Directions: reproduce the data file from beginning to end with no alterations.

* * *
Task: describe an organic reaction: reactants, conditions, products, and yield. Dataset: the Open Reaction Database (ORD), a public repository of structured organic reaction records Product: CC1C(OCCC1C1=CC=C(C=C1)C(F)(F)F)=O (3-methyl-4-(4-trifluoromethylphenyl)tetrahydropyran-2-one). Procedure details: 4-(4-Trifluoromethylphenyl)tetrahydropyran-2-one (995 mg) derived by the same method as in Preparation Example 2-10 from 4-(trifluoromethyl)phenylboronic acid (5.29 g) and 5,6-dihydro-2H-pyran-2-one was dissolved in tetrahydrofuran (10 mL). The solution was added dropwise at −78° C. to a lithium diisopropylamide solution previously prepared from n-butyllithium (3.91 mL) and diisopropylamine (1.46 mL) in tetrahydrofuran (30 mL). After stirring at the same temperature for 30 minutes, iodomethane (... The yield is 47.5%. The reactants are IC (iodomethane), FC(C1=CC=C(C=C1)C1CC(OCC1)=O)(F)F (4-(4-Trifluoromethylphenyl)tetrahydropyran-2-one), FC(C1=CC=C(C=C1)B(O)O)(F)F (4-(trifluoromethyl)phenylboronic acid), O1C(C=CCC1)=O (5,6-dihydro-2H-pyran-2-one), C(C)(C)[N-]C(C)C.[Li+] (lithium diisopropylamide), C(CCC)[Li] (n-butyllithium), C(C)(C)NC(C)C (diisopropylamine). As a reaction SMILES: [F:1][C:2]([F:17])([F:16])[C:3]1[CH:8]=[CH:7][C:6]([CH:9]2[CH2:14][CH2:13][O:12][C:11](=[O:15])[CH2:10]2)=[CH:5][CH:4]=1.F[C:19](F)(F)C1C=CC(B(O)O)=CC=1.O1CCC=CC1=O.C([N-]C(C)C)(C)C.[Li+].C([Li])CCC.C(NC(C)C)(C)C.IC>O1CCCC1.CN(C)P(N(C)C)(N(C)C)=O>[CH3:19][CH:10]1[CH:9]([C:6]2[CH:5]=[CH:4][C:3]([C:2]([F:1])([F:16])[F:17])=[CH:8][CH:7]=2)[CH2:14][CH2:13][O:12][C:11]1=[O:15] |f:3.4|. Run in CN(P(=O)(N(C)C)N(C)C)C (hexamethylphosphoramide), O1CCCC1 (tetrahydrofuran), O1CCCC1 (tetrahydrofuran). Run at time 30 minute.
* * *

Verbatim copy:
Task: describe an organic reaction: reactants, conditions, products, and yield. Dataset: the Open Reaction Database (ORD), a public repository of structured organic reaction records Product: CC1C(OCCC1C1=CC=C(C=C1)C(F)(F)F)=O (3-methyl-4-(4-trifluoromethylphenyl)tetrahydropyran-2-one). Procedure details: 4-(4-Trifluoromethylphenyl)tetrahydropyran-2-one (995 mg) derived by the same method as in Preparation Example 2-10 from 4-(trifluoromethyl)phenylboronic acid (5.29 g) and 5,6-dihydro-2H-pyran-2-one was dissolved in tetrahydrofuran (10 mL). The solution was added dropwise at −78° C. to a lithium diisopropylamide solution previously prepared from n-butyllithium (3.91 mL) and diisopropylamine (1.46 mL) in tetrahydrofuran (30 mL). After stirring at the same temperature for 30 minutes, iodomethane (... The yield is 47.5%. The reactants are IC (iodomethane), FC(C1=CC=C(C=C1)C1CC(OCC1)=O)(F)F (4-(4-Trifluoromethylphenyl)tetrahydropyran-2-one), FC(C1=CC=C(C=C1)B(O)O)(F)F (4-(trifluoromethyl)phenylboronic acid), O1C(C=CCC1)=O (5,6-dihydro-2H-pyran-2-one), C(C)(C)[N-]C(C)C.[Li+] (lithium diisopropylamide), C(CCC)[Li] (n-butyllithium), C(C)(C)NC(C)C (diisopropylamine). As a reaction SMILES: [F:1][C:2]([F:17])([F:16])[C:3]1[CH:8]=[CH:7][C:6]([CH:9]2[CH2:14][CH2:13][O:12][C:11](=[O:15])[CH2:10]2)=[CH:5][CH:4]=1.F[C:19](F)(F)C1C=CC(B(O)O)=CC=1.O1CCC=CC1=O.C([N-]C(C)C)(C)C.[Li+].C([Li])CCC.C(NC(C)C)(C)C.IC>O1CCCC1.CN(C)P(N(C)C)(N(C)C)=O>[CH3:19][CH:10]1[CH:9]([C:6]2[CH:5]=[CH:4][C:3]([C:2]([F:1])([F:16])[F:17])=[CH:8][CH:7]=2)[CH2:14][CH2:13][O:12][C:11]1=[O:15] |f:3.4|. Run in CN(P(=O)(N(C)C)N(C)C)C (hexamethylphosphoramide), O1CCCC1 (tetrahydrofuran), O1CCCC1 (tetrahydrofuran). Run at time 30 minute.